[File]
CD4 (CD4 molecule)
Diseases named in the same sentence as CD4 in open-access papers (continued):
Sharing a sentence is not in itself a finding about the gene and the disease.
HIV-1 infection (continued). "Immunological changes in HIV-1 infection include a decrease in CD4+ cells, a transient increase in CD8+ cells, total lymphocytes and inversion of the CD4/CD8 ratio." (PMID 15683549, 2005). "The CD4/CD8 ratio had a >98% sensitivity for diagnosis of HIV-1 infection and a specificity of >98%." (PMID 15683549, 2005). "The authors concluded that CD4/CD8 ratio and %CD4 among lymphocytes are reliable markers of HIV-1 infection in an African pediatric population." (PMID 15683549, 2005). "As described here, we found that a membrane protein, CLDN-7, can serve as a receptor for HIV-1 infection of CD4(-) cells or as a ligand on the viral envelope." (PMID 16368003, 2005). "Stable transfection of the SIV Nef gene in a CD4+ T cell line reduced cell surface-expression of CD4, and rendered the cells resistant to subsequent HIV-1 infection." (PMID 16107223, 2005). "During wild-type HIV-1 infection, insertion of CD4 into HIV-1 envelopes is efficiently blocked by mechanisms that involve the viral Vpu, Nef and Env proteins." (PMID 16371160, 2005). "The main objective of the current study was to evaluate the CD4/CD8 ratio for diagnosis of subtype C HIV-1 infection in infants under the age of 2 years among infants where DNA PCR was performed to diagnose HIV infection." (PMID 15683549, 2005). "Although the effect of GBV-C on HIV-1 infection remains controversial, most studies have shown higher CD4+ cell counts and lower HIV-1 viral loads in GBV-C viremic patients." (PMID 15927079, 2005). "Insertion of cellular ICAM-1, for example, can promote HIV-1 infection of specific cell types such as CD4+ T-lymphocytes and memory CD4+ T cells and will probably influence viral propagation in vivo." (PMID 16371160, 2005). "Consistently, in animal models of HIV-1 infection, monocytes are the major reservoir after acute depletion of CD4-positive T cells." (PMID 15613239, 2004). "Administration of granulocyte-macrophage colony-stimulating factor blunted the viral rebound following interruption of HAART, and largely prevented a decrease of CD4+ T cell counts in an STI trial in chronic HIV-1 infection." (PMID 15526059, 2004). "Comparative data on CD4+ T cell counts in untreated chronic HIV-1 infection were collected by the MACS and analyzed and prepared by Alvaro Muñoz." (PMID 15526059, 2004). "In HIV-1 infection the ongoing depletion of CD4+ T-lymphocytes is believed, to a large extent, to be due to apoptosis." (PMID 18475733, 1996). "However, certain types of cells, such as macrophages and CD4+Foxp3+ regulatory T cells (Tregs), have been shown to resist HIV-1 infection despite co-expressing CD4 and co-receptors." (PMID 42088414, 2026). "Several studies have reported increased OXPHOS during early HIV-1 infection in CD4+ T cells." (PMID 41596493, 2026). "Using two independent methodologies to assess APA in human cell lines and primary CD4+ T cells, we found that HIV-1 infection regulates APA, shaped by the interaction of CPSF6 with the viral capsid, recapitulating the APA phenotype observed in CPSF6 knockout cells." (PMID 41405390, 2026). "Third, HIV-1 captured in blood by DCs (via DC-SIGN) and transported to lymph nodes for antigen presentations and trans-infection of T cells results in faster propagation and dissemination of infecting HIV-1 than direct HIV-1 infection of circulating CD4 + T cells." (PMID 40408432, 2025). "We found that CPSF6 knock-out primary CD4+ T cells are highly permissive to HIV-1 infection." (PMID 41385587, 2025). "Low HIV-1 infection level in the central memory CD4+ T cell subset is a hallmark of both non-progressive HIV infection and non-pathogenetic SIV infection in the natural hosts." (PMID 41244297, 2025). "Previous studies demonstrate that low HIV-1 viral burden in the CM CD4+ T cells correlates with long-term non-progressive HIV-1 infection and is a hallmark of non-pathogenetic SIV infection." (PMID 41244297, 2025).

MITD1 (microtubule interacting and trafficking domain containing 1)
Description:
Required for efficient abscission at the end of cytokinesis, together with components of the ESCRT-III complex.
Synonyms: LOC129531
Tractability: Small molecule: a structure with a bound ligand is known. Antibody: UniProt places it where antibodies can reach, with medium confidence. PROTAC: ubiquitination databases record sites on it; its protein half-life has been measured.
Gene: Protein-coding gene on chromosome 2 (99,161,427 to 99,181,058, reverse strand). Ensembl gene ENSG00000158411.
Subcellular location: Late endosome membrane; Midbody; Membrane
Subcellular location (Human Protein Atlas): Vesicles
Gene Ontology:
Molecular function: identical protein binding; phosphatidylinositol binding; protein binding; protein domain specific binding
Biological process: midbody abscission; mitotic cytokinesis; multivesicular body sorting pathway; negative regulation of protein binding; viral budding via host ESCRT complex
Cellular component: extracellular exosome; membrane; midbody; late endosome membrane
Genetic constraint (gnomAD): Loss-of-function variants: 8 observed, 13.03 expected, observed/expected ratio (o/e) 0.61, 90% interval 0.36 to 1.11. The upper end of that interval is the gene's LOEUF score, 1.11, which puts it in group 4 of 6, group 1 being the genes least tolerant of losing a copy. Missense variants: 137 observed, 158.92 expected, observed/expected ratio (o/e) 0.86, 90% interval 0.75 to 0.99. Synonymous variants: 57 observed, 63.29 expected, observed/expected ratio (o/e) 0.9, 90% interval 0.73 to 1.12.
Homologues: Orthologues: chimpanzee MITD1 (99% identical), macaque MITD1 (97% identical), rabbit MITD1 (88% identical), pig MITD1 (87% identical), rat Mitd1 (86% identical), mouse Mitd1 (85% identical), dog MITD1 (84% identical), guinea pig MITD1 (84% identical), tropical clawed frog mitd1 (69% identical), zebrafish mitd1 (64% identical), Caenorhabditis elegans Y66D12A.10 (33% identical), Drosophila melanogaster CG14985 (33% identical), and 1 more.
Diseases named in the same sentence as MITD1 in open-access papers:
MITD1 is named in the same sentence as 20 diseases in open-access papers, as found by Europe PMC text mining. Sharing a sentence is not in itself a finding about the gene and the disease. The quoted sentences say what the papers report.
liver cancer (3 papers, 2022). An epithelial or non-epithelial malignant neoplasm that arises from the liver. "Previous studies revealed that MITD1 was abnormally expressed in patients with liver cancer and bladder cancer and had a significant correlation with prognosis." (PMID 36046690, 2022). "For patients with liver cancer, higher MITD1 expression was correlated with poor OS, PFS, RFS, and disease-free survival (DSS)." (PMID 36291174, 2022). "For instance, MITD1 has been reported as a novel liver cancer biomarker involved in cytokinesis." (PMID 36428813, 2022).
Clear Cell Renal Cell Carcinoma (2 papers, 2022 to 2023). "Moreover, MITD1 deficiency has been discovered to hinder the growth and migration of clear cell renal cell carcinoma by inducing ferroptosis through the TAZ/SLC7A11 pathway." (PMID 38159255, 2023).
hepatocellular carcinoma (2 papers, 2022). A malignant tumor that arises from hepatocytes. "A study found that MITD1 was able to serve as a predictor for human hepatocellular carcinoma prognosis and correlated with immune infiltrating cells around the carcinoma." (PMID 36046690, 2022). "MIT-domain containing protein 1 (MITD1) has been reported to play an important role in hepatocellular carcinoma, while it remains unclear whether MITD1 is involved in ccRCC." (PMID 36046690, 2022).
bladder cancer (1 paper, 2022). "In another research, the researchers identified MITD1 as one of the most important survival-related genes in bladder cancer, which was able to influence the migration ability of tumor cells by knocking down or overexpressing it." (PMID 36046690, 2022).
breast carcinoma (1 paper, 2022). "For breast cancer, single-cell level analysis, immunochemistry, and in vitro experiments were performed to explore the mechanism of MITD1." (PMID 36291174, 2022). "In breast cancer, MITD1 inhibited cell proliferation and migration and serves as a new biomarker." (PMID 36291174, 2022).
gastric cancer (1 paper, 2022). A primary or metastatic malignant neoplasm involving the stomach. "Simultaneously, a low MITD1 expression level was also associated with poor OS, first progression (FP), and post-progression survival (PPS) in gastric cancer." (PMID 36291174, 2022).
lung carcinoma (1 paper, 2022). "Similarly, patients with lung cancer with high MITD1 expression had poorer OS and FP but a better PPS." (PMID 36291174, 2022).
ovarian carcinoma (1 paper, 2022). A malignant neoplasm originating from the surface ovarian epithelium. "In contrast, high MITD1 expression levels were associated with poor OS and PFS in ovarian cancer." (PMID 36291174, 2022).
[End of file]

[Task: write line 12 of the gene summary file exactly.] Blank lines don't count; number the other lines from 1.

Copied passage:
Subcellular location (Human Protein Atlas): Vesicles